16. The apparatus of claim 1 further comprising a duct connected to said fork and configured to emit a cooling fluid directed toward the structural member when said fork is engaged to the structural member.
17. An apparatus for handling a structural member, comprising:
a beam extending from a first end to a second end and rotatable about an axis;
a shuttle in translational communication with said beam in a direction extending between said first and second ends;
a fork actuator connected to said shuttle, said fork actuator having a first portion and a second portion and capable of hydraulically raising and lowering said second portion;
a fork connected to said second portion of said fork actuator;
a rotational actuator in rotational communication with said fork actuator and capable of rotating said fork relative to said beam; and
an extension lock for engaging said fork to said first portion of said fork actuator and preventing vertical adjustment of said fork.
18. The apparatus of claim 17 wherein said beam is cantilevered from a hinge.
19. The apparatus of claim 17 further comprising a beam actuator in communication with said beam and configured to hydraulically rotate said beam about a vertical axis.
20. The apparatus of claim 19 further comprising a plurality of wheels rotatably connected to said shuttle and in rolling contact with said beam such that said shuttle is translatably engaged to said beam and said shuttle is capable of being translated along at least a part of said beam.
21. The apparatus of claim 20 wherein said beam defines a rack gear extending between said first and second ends of said beam and wherein said wheels define teeth that engage the rack gear.
22. The apparatus of claim 17 further comprising a shuttle actuator configured to translate said shuttle along said beam.
23. The apparatus of claim 17 wherein the rotational actuator is capable of rotating said fork actuator relative to said beam.
24. The apparatus of claim 17 wherein said rotational actuator is a variable speed electric motor.
25. The apparatus of claim 17 wherein said fork defines a first end connected to said fork actuator and a second end extending outwardly from said fork actuator such that said second end is capable of extending outwardly into a heating chamber to engage the structural member.
26. The apparatus of claim 17 wherein said fork comprises a latch linkage, a latch actuator capable of adjusting said latch linkage, and at least one latch member, said latch linkage being adjustable to releasably engage said at least one latch member with the structural member.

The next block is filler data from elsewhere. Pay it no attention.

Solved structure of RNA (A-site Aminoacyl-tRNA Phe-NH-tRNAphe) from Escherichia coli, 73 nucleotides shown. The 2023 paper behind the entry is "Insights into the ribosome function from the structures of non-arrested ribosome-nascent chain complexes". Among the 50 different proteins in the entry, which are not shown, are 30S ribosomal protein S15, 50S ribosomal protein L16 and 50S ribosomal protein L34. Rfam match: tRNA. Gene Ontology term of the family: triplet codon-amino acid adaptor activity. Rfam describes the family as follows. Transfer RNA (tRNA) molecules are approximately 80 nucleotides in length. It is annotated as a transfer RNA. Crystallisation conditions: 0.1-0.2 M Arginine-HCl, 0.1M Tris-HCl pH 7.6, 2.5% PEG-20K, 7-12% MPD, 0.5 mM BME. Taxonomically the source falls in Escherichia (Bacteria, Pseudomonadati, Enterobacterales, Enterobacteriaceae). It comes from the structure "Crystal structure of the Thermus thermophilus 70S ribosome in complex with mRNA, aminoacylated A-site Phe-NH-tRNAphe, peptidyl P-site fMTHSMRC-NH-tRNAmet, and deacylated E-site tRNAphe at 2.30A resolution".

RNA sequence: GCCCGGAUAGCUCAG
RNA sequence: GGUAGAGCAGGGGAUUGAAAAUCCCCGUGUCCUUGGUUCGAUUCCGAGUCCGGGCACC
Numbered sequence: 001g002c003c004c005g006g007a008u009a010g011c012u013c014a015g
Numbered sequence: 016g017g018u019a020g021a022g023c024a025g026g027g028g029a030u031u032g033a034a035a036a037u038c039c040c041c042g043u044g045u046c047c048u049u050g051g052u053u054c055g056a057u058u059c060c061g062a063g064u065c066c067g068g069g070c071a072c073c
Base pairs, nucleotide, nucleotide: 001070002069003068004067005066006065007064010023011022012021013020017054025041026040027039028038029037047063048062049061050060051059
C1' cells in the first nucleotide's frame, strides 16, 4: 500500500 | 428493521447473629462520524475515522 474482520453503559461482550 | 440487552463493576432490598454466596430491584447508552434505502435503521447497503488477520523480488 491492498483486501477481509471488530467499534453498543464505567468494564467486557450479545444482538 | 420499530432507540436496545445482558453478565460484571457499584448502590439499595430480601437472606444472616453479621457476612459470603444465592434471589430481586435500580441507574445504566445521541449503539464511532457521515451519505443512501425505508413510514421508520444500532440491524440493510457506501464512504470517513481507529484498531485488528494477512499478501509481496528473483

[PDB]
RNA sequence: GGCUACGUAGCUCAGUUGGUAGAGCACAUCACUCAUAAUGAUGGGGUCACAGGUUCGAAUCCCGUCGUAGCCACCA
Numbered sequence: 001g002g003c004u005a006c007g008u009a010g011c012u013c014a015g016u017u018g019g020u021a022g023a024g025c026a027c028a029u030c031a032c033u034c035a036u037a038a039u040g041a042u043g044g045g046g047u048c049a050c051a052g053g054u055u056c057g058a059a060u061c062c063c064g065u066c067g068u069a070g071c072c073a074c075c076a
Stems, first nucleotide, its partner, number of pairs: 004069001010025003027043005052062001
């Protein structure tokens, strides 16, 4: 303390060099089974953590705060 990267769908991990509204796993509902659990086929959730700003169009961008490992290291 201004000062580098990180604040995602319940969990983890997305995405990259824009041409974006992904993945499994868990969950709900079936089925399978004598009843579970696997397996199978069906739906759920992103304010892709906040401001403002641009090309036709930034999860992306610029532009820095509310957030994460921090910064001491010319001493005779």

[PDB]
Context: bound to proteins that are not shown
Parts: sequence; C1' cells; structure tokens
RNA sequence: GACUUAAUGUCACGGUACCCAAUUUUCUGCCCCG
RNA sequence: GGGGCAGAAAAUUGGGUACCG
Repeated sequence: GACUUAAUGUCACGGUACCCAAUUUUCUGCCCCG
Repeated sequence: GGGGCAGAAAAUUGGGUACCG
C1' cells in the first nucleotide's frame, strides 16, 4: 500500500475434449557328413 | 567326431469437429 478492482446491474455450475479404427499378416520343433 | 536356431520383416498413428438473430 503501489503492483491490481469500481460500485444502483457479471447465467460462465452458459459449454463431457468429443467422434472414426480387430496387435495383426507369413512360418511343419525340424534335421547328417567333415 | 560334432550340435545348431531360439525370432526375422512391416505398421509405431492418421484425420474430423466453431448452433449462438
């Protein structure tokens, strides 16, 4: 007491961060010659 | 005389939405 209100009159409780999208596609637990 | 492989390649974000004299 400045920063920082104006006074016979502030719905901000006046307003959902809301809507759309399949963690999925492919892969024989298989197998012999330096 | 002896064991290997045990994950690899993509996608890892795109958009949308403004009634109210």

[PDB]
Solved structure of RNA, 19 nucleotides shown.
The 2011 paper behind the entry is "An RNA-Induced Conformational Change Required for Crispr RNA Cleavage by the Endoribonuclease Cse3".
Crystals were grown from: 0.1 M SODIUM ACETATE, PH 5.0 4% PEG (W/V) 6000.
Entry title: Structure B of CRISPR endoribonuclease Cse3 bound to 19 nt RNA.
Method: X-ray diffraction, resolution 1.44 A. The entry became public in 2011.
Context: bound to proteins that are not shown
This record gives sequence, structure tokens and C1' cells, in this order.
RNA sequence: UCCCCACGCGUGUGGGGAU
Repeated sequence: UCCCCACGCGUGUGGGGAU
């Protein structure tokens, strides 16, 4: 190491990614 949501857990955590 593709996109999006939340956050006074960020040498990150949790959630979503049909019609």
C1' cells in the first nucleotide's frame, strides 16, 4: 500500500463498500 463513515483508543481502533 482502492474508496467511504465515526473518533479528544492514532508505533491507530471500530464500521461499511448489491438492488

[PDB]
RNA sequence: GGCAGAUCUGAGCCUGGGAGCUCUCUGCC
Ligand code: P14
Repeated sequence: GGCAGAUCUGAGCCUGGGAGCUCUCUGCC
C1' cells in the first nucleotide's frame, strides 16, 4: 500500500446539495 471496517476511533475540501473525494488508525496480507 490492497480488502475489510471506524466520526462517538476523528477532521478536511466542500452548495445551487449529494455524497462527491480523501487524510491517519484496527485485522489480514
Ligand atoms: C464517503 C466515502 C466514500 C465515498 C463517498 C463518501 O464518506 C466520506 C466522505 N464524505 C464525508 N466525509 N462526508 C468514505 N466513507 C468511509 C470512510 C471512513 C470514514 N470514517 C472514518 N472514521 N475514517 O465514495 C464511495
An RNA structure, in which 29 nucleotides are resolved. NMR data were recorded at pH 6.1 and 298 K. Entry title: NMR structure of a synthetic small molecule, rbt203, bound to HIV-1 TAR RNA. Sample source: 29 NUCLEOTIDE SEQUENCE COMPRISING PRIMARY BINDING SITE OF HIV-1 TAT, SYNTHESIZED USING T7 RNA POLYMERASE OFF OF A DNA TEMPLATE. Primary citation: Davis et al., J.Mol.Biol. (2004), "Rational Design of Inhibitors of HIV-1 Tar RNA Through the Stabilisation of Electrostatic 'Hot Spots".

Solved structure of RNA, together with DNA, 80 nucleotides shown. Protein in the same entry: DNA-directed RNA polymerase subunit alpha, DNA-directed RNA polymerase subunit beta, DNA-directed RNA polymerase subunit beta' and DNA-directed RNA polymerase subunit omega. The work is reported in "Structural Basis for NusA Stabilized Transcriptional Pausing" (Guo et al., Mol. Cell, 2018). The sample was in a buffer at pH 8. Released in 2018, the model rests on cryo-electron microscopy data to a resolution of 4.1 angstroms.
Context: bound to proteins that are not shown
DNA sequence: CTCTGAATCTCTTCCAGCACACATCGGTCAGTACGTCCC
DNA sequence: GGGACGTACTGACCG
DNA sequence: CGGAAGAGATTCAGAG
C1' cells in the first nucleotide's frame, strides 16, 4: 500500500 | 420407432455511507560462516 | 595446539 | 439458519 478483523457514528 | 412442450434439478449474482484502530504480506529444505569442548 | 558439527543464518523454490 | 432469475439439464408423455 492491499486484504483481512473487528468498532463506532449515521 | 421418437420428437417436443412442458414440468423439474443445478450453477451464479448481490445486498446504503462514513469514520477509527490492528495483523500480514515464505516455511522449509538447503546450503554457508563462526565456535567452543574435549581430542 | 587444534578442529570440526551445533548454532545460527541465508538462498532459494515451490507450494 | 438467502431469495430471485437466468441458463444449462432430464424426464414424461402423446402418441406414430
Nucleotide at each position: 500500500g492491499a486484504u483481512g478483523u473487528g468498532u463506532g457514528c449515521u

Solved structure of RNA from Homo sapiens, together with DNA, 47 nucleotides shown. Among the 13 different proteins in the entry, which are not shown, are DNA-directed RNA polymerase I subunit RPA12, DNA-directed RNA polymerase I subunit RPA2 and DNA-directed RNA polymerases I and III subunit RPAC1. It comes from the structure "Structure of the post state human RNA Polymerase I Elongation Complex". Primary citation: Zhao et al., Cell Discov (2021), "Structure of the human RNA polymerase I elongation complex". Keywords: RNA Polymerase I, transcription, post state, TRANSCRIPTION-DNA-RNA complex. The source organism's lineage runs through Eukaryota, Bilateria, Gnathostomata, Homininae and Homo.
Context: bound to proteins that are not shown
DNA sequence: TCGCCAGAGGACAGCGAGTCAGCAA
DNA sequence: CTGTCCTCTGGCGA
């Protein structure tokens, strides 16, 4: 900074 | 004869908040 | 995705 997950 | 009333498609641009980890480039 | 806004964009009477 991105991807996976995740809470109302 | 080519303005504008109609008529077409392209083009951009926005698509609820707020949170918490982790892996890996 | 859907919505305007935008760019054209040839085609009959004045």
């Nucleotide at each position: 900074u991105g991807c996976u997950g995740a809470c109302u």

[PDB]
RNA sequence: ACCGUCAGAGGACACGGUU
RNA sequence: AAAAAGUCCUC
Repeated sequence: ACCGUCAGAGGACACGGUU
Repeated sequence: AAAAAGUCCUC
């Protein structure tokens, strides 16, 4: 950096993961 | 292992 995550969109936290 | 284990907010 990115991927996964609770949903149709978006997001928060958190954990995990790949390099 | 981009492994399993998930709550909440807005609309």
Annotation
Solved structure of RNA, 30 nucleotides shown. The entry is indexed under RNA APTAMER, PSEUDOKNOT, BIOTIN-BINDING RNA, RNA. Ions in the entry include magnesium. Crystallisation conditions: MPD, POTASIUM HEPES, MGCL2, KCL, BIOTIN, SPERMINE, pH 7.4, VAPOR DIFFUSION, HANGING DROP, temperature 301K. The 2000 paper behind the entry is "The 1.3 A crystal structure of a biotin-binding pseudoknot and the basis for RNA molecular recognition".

27. The apparatus of claim 26 wherein said latch linkage comprises at least one pushrod slidably engaged with said fork and each latch member comprises a latch, each latch being rotatably connected to said fork and at least one of said pushrods such that translation of each said pushrod causes a respective latch to engage and disengage the structural member.
28. The apparatus of claim 17, further comprising a duct connected to said fork and configured to emit a cooling fluid directed toward the structural member when said fork is engaged to the structural member.
29. An apparatus for releasably engaging and handling a heated structural member, comprising:
a tubular structure extending longitudinally from a first end to a second end, wherein said tubular structure defines at least one passage for circulating a coolant;
at least one pushrod movably engaged with said tubular structure;
an actuator capable of adjusting said at least one pushrod relative to said tubular structure;
a controller in remote operable communication with said actuator such that adjustment of said controller adjusts said at least one pushrod; and
at least one latch rotatably connected to said tubular structure and at least one of said pushrods such that translation of each pushrod causes a respective latch to engage and disengage the structural member.
30. The apparatus of claim 29 further comprising a liquid coolant source fluidly connected to said at least one passage.
31. The apparatus of claim 29 further comprising a duct connected to said tubular structure and configured to emit a cooling gas directed toward the structural member when said latch is engaged to the structural member.